The Punt: White out at Lir Chocolates
Senator Mary White has resigned as a director of Lir Chocolates, the Punt spies.
Company filings show that her resignation was effective from the end of last November.
Senator White, pictured below, founded the well-known business along with Connie Doody in 1987.
Doody remains a director.
Lir was acquired by UK firm Zetar in 2007 in a deal worth as much as €8m.
Zetar, whose shares had been quoted on London's Alternative Investment Market, delisted as a public company in late 2012.
It was acquired at the time by German firm Zertus, which still owns Lir as part of its portfolio.
Hamburg-headquartered Zertus claims to be one of the oldest family firms in Germany, tracing its roots back to 1826.
Apart from making its own branded chocolates, Lir also makes confectionery for retailers including Marks & Spencer.
About 90pc of Lir's output is exported to the UK, mainland Europe, the United States and Australia. It employs a couple of hundred people at its base in Navan, Co Meath.
The most recent publicly available accounts for Lir show it made a €108,000 profit in the eight months to the end of December 2013.
That compared to a loss of €293,000 in the 12 months to the end of April that year. Senator White turns 71 this year, but she is reportedly planning to run for election to the Dail.
Tide brings Rory across the water
A rising tide lifts all boats. But when the water is high and fish plentiful, new trawlers also tend to arrive in force. Such a tide has carried Rory Godson's City of London-based PR firm Powerscourt to Dublin to open its first office outside the UK.
A former business journalist, Godson knows the Irish business scene like the back of his hand. His firm already looks after the overseas media needs of a clatter of blue chip Irish clients - helping keep the likes of Aer Lingus, Bank of Ireland, Paddy Power and the NTMA on the radar of the London investment community.
In Dublin, Powersourt now has boots on the ground in the shape of Jack Hickey, recently of Q4 PR and previously with Financial Dynamics in London.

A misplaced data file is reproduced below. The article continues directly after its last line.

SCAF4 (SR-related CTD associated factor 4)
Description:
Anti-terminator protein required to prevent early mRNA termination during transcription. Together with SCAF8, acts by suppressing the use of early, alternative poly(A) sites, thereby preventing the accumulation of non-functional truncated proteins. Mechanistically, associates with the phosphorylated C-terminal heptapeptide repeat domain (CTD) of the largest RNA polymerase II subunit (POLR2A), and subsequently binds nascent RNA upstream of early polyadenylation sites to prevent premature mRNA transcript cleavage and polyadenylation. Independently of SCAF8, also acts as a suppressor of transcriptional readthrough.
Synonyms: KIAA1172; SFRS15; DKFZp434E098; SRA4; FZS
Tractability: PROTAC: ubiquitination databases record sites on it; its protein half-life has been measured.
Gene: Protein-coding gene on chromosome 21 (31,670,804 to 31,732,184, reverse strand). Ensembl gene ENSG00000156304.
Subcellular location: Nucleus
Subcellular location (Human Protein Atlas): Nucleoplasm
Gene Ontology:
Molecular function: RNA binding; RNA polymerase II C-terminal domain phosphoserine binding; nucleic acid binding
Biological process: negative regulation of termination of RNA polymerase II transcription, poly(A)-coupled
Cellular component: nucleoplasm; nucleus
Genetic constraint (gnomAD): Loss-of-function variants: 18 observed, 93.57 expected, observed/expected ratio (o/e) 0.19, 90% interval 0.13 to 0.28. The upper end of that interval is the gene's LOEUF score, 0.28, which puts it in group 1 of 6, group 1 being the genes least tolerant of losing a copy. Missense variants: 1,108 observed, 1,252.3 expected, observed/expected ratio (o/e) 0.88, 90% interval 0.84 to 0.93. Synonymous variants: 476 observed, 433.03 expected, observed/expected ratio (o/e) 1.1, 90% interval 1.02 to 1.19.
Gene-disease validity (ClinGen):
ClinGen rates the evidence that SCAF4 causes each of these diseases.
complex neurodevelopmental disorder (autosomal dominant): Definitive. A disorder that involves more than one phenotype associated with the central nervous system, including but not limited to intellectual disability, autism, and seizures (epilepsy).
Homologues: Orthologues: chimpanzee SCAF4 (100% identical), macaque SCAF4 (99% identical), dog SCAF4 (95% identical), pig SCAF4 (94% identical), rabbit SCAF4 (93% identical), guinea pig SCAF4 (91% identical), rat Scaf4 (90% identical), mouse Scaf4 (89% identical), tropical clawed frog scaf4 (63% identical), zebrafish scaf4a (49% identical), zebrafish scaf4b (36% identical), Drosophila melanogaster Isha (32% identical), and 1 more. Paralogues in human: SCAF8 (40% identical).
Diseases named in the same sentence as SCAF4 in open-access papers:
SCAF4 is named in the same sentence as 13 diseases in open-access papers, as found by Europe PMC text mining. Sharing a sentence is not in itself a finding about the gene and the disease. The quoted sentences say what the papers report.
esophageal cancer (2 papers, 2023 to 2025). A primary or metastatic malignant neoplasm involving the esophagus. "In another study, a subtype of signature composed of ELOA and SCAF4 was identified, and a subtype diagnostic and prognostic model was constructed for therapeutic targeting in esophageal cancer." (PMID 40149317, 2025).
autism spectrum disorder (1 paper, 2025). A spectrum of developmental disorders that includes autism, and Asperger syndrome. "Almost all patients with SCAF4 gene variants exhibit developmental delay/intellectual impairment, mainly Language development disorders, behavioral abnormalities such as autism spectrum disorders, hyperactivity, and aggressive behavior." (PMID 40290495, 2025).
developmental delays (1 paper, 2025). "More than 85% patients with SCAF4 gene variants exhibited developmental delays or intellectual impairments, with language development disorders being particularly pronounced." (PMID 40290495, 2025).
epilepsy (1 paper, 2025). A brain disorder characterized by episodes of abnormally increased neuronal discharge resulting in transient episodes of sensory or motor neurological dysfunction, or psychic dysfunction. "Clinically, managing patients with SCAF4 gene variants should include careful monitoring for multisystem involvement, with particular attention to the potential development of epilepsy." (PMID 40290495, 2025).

Of course Godson's own boots are frequently on the ground here too.
Along with wife Hilary Hynes, in 2013 he famously bought a home on Dublin's upmarket Ailesbury Road for €2.6m, a fraction of its €15m boom-era price tag. The house was previously owned by developer Tom McFeely.
Learning from the best
The British are on a charm offensive to get Ireland to row in behind it in its push for reforms to Europe ahead of a possible in-out referendum in 2017.
The British Irish Chamber of Commerce conference took place yesterday and UK Conservative Party chairman Grant Shapps was really talking us up, marvelling at the strength of economic growth here.
It seems that Chancellor George Osborne and Prime Minister David Cameron have been going out of their way to learn from "the best parts" of the Irish economy over the last five years (it must have been a short learning experience in the first few years).
"There is so much about the dynamism in the Irish economy that Britain, in the last five years, under this Conservative-led government, has spent time learning about," Shapps said.
"It is no secret that George Osborne, David Cameron, myself and others in the cabinet in the British government have deliberately gone out of our way to try to learn from the best things that are happening in the Irish economy. "We were impressed at the way you were able to both reduce corporation tax and increase the number of firms who want to base themselves in Ireland.
"So, over the last five years, we've gone out of our way to copy the best parts of the Irish economy including reducing our own corporation tax in what will be the joint lowest in the G20."